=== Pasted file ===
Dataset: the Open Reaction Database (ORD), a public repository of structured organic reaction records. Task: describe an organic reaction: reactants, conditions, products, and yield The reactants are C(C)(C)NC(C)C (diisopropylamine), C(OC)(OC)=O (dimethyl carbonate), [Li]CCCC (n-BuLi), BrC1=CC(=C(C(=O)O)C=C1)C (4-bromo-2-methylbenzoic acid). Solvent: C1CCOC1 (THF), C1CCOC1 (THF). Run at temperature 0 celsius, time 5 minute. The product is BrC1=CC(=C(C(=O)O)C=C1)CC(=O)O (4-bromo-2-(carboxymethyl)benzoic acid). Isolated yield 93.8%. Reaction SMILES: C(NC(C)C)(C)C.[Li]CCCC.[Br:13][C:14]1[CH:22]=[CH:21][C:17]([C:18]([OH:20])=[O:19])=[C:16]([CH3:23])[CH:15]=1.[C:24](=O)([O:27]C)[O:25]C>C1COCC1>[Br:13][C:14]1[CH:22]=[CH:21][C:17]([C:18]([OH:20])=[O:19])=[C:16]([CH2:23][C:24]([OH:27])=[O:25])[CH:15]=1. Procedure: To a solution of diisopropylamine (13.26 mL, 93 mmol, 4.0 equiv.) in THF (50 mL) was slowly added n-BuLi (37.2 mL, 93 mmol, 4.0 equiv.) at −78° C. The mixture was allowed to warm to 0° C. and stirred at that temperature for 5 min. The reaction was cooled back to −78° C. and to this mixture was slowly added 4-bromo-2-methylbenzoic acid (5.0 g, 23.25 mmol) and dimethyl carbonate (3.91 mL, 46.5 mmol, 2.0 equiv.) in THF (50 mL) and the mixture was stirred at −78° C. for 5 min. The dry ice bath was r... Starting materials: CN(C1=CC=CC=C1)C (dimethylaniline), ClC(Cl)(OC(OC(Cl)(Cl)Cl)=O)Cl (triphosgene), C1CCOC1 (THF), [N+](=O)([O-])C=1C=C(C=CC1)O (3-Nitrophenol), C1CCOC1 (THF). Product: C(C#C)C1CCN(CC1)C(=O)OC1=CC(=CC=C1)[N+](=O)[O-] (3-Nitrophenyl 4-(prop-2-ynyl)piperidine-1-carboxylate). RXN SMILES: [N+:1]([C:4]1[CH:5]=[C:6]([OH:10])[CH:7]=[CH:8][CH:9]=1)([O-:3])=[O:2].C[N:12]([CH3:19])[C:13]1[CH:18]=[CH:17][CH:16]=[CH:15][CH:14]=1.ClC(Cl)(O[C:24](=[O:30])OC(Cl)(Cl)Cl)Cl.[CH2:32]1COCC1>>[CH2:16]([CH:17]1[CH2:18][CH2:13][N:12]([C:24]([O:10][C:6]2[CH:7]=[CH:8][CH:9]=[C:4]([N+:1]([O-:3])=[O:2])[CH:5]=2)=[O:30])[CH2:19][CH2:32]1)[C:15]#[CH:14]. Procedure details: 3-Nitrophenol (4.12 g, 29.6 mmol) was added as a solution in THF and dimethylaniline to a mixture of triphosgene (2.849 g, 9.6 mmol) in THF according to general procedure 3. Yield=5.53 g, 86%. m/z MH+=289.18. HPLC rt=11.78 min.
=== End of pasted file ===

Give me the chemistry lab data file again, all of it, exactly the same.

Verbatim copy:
Dataset: the Open Reaction Database (ORD), a public repository of structured organic reaction records. Task: describe an organic reaction: reactants, conditions, products, and yield The reactants are C(C)(C)NC(C)C (diisopropylamine), C(OC)(OC)=O (dimethyl carbonate), [Li]CCCC (n-BuLi), BrC1=CC(=C(C(=O)O)C=C1)C (4-bromo-2-methylbenzoic acid). Solvent: C1CCOC1 (THF), C1CCOC1 (THF). Run at temperature 0 celsius, time 5 minute. The product is BrC1=CC(=C(C(=O)O)C=C1)CC(=O)O (4-bromo-2-(carboxymethyl)benzoic acid). Isolated yield 93.8%. Reaction SMILES: C(NC(C)C)(C)C.[Li]CCCC.[Br:13][C:14]1[CH:22]=[CH:21][C:17]([C:18]([OH:20])=[O:19])=[C:16]([CH3:23])[CH:15]=1.[C:24](=O)([O:27]C)[O:25]C>C1COCC1>[Br:13][C:14]1[CH:22]=[CH:21][C:17]([C:18]([OH:20])=[O:19])=[C:16]([CH2:23][C:24]([OH:27])=[O:25])[CH:15]=1. Procedure: To a solution of diisopropylamine (13.26 mL, 93 mmol, 4.0 equiv.) in THF (50 mL) was slowly added n-BuLi (37.2 mL, 93 mmol, 4.0 equiv.) at −78° C. The mixture was allowed to warm to 0° C. and stirred at that temperature for 5 min. The reaction was cooled back to −78° C. and to this mixture was slowly added 4-bromo-2-methylbenzoic acid (5.0 g, 23.25 mmol) and dimethyl carbonate (3.91 mL, 46.5 mmol, 2.0 equiv.) in THF (50 mL) and the mixture was stirred at −78° C. for 5 min. The dry ice bath was r... Starting materials: CN(C1=CC=CC=C1)C (dimethylaniline), ClC(Cl)(OC(OC(Cl)(Cl)Cl)=O)Cl (triphosgene), C1CCOC1 (THF), [N+](=O)([O-])C=1C=C(C=CC1)O (3-Nitrophenol), C1CCOC1 (THF). Product: C(C#C)C1CCN(CC1)C(=O)OC1=CC(=CC=C1)[N+](=O)[O-] (3-Nitrophenyl 4-(prop-2-ynyl)piperidine-1-carboxylate). RXN SMILES: [N+:1]([C:4]1[CH:5]=[C:6]([OH:10])[CH:7]=[CH:8][CH:9]=1)([O-:3])=[O:2].C[N:12]([CH3:19])[C:13]1[CH:18]=[CH:17][CH:16]=[CH:15][CH:14]=1.ClC(Cl)(O[C:24](=[O:30])OC(Cl)(Cl)Cl)Cl.[CH2:32]1COCC1>>[CH2:16]([CH:17]1[CH2:18][CH2:13][N:12]([C:24]([O:10][C:6]2[CH:7]=[CH:8][CH:9]=[C:4]([N+:1]([O-:3])=[O:2])[CH:5]=2)=[O:30])[CH2:19][CH2:32]1)[C:15]#[CH:14]. Procedure details: 3-Nitrophenol (4.12 g, 29.6 mmol) was added as a solution in THF and dimethylaniline to a mixture of triphosgene (2.849 g, 9.6 mmol) in THF according to general procedure 3. Yield=5.53 g, 86%. m/z MH+=289.18. HPLC rt=11.78 min.